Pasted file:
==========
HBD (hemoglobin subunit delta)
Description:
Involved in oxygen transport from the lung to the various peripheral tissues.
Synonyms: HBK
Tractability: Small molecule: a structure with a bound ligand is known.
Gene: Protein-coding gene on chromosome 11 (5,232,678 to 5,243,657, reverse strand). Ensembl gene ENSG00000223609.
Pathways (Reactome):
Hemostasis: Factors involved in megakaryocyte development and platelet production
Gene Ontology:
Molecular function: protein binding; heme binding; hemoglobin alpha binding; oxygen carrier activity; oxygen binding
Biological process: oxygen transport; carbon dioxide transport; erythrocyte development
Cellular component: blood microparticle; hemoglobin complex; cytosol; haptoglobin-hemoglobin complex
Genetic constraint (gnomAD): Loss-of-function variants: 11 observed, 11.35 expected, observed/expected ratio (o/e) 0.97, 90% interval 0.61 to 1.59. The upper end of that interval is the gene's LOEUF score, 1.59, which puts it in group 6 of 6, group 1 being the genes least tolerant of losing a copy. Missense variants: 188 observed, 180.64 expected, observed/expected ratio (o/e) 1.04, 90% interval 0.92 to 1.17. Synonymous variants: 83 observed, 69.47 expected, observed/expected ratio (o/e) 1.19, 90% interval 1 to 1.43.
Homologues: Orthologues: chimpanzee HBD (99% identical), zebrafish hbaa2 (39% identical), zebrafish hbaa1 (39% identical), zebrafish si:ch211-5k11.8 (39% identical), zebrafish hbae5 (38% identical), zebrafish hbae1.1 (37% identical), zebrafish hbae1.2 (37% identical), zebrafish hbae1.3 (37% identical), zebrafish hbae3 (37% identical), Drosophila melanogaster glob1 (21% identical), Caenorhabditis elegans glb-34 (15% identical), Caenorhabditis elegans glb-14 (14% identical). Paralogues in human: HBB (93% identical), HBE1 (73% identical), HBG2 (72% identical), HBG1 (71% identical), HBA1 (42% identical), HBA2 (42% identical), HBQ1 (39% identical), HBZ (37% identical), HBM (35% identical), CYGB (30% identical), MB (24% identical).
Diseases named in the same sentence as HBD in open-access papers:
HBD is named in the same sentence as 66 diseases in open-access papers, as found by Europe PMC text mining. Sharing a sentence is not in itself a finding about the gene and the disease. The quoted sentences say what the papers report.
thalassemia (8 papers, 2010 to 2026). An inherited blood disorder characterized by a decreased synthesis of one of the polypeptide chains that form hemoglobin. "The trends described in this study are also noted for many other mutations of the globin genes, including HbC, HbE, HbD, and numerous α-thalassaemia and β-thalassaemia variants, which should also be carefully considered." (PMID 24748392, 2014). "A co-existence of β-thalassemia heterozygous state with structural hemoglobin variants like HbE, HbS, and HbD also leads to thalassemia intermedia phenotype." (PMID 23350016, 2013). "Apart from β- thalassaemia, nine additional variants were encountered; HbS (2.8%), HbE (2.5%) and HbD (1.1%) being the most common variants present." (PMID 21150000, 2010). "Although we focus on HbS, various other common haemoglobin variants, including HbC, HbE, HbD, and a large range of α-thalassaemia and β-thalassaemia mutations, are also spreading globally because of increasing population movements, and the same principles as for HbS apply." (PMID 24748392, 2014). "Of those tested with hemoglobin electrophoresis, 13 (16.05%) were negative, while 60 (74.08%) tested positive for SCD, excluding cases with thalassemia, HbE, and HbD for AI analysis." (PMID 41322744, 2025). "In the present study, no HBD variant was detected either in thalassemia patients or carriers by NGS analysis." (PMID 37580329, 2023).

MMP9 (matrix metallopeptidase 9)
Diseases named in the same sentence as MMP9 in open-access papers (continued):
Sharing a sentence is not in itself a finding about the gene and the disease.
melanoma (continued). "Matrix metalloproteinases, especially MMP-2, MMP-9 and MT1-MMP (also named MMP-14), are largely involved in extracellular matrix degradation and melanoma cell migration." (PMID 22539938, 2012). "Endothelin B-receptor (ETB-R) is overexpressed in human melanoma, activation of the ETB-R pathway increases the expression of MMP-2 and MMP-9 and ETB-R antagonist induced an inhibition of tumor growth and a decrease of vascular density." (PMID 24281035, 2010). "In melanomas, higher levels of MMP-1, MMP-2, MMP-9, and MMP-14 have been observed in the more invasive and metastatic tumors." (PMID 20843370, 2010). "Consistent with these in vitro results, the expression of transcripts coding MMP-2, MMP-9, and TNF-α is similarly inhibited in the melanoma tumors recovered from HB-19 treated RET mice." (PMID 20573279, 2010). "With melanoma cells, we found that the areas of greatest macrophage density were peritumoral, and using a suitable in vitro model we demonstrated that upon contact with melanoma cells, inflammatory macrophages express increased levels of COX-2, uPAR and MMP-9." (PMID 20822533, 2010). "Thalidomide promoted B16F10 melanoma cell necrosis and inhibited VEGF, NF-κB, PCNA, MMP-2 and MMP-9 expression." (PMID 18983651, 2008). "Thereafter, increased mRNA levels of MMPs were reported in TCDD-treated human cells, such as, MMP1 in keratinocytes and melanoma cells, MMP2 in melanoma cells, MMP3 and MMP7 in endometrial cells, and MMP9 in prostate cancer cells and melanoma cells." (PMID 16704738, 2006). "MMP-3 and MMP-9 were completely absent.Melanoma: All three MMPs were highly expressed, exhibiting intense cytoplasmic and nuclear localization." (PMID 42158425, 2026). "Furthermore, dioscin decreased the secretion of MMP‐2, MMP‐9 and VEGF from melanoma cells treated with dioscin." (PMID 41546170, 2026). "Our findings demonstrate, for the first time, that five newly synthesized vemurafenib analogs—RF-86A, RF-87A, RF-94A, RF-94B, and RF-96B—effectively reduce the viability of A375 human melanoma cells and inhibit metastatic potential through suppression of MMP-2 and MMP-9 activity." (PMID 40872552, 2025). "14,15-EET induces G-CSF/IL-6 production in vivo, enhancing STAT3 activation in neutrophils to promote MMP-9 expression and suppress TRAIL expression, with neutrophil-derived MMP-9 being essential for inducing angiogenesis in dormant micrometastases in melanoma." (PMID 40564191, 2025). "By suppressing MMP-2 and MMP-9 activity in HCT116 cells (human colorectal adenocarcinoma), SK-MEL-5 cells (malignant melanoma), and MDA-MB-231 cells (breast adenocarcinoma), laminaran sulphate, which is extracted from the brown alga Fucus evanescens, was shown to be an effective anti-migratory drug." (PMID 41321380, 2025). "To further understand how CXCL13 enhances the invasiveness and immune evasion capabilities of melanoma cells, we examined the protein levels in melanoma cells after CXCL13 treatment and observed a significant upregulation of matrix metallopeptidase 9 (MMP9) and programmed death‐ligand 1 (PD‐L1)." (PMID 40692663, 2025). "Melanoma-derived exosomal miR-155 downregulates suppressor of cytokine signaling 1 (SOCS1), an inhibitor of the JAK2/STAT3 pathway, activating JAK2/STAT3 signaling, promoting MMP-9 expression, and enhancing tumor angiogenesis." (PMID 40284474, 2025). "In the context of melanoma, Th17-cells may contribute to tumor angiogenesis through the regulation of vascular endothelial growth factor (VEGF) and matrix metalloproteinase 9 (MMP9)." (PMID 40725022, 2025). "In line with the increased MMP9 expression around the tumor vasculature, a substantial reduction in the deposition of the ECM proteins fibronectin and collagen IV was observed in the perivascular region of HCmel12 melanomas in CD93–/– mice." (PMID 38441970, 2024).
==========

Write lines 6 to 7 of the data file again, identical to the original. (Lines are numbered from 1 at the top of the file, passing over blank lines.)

Gene: Protein-coding gene on chromosome 11 (5,232,678 to 5,243,657, reverse strand). Ensembl gene ENSG00000223609.
Pathways (Reactome):